Third Democratic Debate Draws 14 Million Viewers
After falling for the second debate, ratings were back near record levels for the third debate.
Thursday night’s third Presidential debate saw a return to the viewership levels that we saw during the first debate back in June, perhaps indicating that the perceived drop in interest reflected in the numbers for the second debate was more related to the fact that the debate occurred during the height of the summer travel season than any indication that people were beginning to lose interest in the race:
More than 14 million people tuned in Thursday for the clash of 10 presidential candidates in Houston on ABC News and Univision, the second-largest audience to date for a Democratic primary debate.
Only the NBC News debate in June, which drew 18.1 million viewers on its second night, outranked it. And total viewership on Thursday was likely far higher, since Nielsen figures do not count online audiences and livestreams.
Broadcasts of primary debates are, foremost, a civic service, offering voters an unexpurgated view of the candidates. But they also serve as tent pole events for the media organizations that sponsor them, a chance to showcase journalism and burnish the brand in front of some of the biggest audiences in news.
These numbers are comparable to the numbers we saw for the first and second nights of the first debate back at the end of June, and much better than the numbers for either the first or second night. Another reason for the higher ratings for Thursday night, of course, is the fact that it was the first time that we saw all the major candidates on the stage at the same time. Whatever the reason, though, it seems clear that interest in the 2020 election remains high, and is likely to increase as we get closer to the start of voting on February 3rd.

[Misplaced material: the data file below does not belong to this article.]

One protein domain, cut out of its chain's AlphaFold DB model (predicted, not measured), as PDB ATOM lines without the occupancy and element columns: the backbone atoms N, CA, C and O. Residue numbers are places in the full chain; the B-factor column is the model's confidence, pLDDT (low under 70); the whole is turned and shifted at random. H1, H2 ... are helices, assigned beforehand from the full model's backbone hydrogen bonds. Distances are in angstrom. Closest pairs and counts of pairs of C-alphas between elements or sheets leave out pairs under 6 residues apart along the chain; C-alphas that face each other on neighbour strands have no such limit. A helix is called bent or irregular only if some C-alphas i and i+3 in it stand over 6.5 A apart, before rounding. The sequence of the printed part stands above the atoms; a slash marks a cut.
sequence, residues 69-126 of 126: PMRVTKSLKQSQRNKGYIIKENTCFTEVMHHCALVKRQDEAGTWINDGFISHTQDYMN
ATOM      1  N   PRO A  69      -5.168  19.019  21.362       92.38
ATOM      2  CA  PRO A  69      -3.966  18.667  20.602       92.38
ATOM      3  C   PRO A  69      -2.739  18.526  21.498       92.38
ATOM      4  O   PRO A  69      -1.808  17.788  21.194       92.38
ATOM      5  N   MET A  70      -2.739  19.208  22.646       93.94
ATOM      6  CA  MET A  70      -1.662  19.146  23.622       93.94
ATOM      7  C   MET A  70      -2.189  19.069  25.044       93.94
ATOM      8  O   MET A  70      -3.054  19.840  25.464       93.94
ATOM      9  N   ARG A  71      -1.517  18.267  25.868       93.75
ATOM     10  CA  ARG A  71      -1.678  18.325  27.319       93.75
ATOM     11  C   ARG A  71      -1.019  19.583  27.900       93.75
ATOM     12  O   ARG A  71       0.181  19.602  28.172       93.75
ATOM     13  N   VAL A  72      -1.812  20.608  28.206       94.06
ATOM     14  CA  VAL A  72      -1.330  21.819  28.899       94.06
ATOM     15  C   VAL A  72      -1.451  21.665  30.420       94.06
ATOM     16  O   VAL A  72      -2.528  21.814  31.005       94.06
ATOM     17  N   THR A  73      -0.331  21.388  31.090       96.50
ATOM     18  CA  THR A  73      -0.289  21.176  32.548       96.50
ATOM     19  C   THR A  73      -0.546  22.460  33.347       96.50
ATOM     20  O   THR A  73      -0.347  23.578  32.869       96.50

In addition to the viewership numbers, we also learned yesterday about the details of the next debate:
The New York Times and CNN will co-host the next Democratic debate near Columbus, Ohio, on Oct. 15, with the possibility of a second round one night later depending on how many candidates meet the qualifying criteria.
The Democratic National Committee announced Friday that the debate would be held in Westerville, Ohio, on the campus of Otterbein University. The moderators will be the CNN anchors Anderson Cooper and Erin Burnett as well as The Times’s National editor, Marc Lacey.
So far 11 candidates have qualified for the CNN/New York Times debate — the 10 Democrats who appeared in Thursday night’s debate on ABC, as well as the businessman Tom Steyer, who recently qualified for the next one. Other candidates have until the end of the day on Oct. 1 to meet the qualifying standards.
The criteria for October are the same as those for September: Candidates must have 130,000 unique donors and register at least 2 percent support in four qualifying polls.
In addition to Steyer, the debate will also include the ten candidates who were on the stage Thursday night. As for other candidates, the only candidates who appear to have the potential to qualify for the October debate are Congresswoman Tulsi Gabbard and motivational speaker Marianne Williamson. Both of these candidates have reached the donor threshold but have yet to reach the polling threshold. If they do, then debate planners will have to decide at that point whether to break the fourth debate up into two nights or allow a one-night debate with 13 candidates on the stage. Personally, I’d prefer the later.